Entertainment Industry

Category: Netflix

Netflix growing again, barely beating fourth-quarter expectations

NetflixScreen1
Netflix Inc. is headed back up again.

The Los Gatos-based subscription video company on Wednesday reported better-than-expected earnings and a return to subscriber growth in the fourth quarter, beginning a promised turnaround after a dreadful third quarter, during which it lost subscribers and its stock price plummeted.

Investors were pleasantly surprised by the company's latest results, driving Netflix's stock up 13% in after-hours trading. Since the end of 2011, Netflix stock has been on an upswing, rising 37% to a closing price of $95.04 on Wednesday. That's still far below its high of $295.14 in July.

Net income was $41 million, down 13% from a year earlier. Revenue rose 47% to $876 million. Both were slightly higher than Wall Street analysts had expected.

Netflix added a total of 610,000 U.S. subscribers in the last three months of 2011, nearly making up for its loss of 800,000 in the third quarter. The company now has 24.4 million domestic customers, 21.67 million of whom pay $8 per month for Internet streaming and 11.17 million of whom pay $8 or more for DVDs by mail (some customers choose both options, but Netflix did not disclose how many "hybrid" users it has).

From July through September, Netflix reeled from the negative public response to a surprise price increase and aborted plan to separate its DVD-by-mail business into a separate brand called Qwikster. The effects of those missteps seemed to wane by December, when Netflix said it "returned to strongly positive net streaming additions," driven by fewer cancellations than expected.

The company still added 25% fewer subscribers than in the fourth quarter of 2010, when 2.7 million net new customers signed up. But in the current quarter, which will end March 31, Netflix Chief Executive Reed Hastings and Chief Financial Officer David Wells said they expect to match the company's performance in its streaming business during the same period last year by adding 1.7 million net subscribers.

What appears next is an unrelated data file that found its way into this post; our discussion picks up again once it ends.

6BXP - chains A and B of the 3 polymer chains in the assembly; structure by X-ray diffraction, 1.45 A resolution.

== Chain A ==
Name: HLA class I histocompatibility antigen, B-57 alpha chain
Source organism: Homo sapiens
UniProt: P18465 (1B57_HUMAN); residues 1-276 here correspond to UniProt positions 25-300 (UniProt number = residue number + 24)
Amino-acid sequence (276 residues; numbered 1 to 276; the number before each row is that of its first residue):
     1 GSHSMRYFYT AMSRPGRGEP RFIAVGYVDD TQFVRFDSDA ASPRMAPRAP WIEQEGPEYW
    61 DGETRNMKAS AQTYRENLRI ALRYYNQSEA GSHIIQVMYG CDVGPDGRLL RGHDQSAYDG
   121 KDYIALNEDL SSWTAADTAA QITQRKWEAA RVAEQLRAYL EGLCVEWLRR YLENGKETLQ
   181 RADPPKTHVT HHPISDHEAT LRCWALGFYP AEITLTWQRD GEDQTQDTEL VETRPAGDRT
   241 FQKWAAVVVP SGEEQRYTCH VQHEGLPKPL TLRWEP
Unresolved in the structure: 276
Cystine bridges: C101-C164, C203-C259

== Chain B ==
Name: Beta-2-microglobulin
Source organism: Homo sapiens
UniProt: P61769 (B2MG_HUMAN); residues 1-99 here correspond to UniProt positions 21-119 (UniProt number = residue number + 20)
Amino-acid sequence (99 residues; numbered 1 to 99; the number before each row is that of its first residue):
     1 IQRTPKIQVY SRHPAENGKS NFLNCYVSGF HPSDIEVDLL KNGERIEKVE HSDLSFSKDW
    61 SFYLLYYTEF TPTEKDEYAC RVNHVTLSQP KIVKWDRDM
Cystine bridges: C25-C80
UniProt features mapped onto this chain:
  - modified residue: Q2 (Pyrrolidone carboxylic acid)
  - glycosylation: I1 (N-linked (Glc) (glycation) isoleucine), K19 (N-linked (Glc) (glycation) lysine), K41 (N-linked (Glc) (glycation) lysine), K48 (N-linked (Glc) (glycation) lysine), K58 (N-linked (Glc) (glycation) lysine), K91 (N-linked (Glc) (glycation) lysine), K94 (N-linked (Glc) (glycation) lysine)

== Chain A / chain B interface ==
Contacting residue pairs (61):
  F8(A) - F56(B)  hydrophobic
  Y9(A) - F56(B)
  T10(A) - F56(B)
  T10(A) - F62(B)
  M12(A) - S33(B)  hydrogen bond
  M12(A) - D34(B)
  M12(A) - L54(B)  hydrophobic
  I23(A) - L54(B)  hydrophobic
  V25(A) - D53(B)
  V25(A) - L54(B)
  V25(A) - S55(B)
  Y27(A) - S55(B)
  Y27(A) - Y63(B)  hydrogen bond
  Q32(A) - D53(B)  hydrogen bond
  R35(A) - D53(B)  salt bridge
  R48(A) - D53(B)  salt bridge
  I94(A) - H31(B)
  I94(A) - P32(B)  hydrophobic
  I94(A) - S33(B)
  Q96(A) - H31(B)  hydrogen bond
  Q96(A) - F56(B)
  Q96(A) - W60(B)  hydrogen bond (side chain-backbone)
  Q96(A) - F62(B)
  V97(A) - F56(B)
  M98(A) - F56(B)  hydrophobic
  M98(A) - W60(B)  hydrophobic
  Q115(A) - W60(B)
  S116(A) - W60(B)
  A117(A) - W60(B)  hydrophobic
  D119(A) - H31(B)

Netflix expects to lose an additional 1.5 million DVD customers, however, after losing 2.76 million in the fourth quarter. The company also expects to continue seeing a migration of its customer base from DVDs-by-mail to digital streaming.

It added 380,000 customers in Canada and Latin America, where it operates streaming video businesses, bringing its total international customers to 1.86 million. In Latin America, where it launched in September, Netflix said it ended 2011 with about 500,000 subscribers. That's similar to the number it added in 2010 during its first four months in Canada, even though there are about four times as many households with broadband access in Latin America. Netflix attributed its problems there to a number of factors, including high piracy and low credit card usage online.

This month, Netflix launched its streaming service in Britain and Ireland. So far it is adding customers faster than during the first month in Canada, the company said.

In the current quarter, Netflix expects to report a net loss for the first time since 2005 because of its increased investments in content for its international services, particularly in Britain and Ireland. Hastings and Wells told investors the company will lose $9 million to $27 million on $842 million to $877 million in revenue.

Both are in line with analysts' expectations.

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Photo: Netflix's home page.

Redbox, Warner Bros. headed to war over new DVD delay

Warner Bros. and Redbox are about to re-ignite a battle over how long consumers have to wait to rent DVDsThis post has been updated. See the note below for details.

Warner Bros. and Redbox are about to re-ignite a battle over how long consumers have to wait to rent DVDs.

The Time Warner Inc.-owned studio is instituting a new policy that all DVD rental outlets must wait 56 days from the time the disc goes on sale at retail outlets Wal-Mart and Best Buy until consumers can rent them, according to people with knowledge of the matter who were not authorized to discuss it publicly. That's double the current 28-day "window."

A spokesman for Warner Bros.' home entertainment division declined to comment. But executives at the studio have previously said they were seeking a longer delay, which they believe will help boost flagging DVD sales and video-on-demand, both of which are more profitable than disc rentals.

Netflix has agreed to abide by the 56-day delay, one of the people close to the situation confirmed. 

However, Redbox will wait no longer than 28 days to rent discs, interim President Gregg Kaplan said in an interview this fall. A spokeswoman confirmed Friday that the company's position has not changed.

That means the $1-per-night kiosk company will no longer be able to get discs directly from Warner Bros. but will have to buy them in bulk from retail stores. Redbox did the same thing in 2010 when the parties were in a similar fight. Illinois-based Redbox ultimately agreed to the 28-day delay.

The new policy, expected to be announced next week at the Consumer Electronics Show in Las Vegas, is to take effect Feb. 1, the day after Warner Bros.' current deals with Netflix and Redbox expire.

It's also expected to extend to the nation's third-largest rental outlet, Blockbuster.